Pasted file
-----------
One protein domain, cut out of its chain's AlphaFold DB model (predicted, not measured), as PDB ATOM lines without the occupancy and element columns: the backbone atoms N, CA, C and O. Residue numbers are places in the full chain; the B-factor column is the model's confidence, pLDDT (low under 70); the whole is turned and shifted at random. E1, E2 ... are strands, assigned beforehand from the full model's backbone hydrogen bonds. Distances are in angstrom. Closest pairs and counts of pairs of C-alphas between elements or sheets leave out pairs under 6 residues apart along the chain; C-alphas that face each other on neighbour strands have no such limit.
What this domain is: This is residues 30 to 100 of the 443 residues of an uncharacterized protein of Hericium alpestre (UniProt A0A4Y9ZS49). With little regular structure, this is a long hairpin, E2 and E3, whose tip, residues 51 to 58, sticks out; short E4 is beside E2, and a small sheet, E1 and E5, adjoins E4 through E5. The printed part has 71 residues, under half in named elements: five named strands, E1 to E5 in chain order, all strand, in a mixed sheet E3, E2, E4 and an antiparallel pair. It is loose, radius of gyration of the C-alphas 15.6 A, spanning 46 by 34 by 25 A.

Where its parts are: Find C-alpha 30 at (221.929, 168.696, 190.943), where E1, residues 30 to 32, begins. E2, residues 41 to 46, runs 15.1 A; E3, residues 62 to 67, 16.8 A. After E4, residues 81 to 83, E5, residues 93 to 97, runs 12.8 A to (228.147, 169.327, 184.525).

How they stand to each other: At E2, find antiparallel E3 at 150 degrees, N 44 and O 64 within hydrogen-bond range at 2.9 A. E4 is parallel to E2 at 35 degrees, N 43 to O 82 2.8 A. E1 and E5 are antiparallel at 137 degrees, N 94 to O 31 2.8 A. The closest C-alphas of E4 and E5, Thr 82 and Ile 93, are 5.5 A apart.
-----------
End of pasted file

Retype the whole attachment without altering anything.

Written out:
One protein domain, cut out of its chain's AlphaFold DB model (predicted, not measured), as PDB ATOM lines without the occupancy and element columns: the backbone atoms N, CA, C and O. Residue numbers are places in the full chain; the B-factor column is the model's confidence, pLDDT (low under 70); the whole is turned and shifted at random. E1, E2 ... are strands, assigned beforehand from the full model's backbone hydrogen bonds. Distances are in angstrom. Closest pairs and counts of pairs of C-alphas between elements or sheets leave out pairs under 6 residues apart along the chain; C-alphas that face each other on neighbour strands have no such limit.
What this domain is: This is residues 30 to 100 of the 443 residues of an uncharacterized protein of Hericium alpestre (UniProt A0A4Y9ZS49). With little regular structure, this is a long hairpin, E2 and E3, whose tip, residues 51 to 58, sticks out; short E4 is beside E2, and a small sheet, E1 and E5, adjoins E4 through E5. The printed part has 71 residues, under half in named elements: five named strands, E1 to E5 in chain order, all strand, in a mixed sheet E3, E2, E4 and an antiparallel pair. It is loose, radius of gyration of the C-alphas 15.6 A, spanning 46 by 34 by 25 A.

Where its parts are: Find C-alpha 30 at (221.929, 168.696, 190.943), where E1, residues 30 to 32, begins. E2, residues 41 to 46, runs 15.1 A; E3, residues 62 to 67, 16.8 A. After E4, residues 81 to 83, E5, residues 93 to 97, runs 12.8 A to (228.147, 169.327, 184.525).

How they stand to each other: At E2, find antiparallel E3 at 150 degrees, N 44 and O 64 within hydrogen-bond range at 2.9 A. E4 is parallel to E2 at 35 degrees, N 43 to O 82 2.8 A. E1 and E5 are antiparallel at 137 degrees, N 94 to O 31 2.8 A. The closest C-alphas of E4 and E5, Thr 82 and Ile 93, are 5.5 A apart.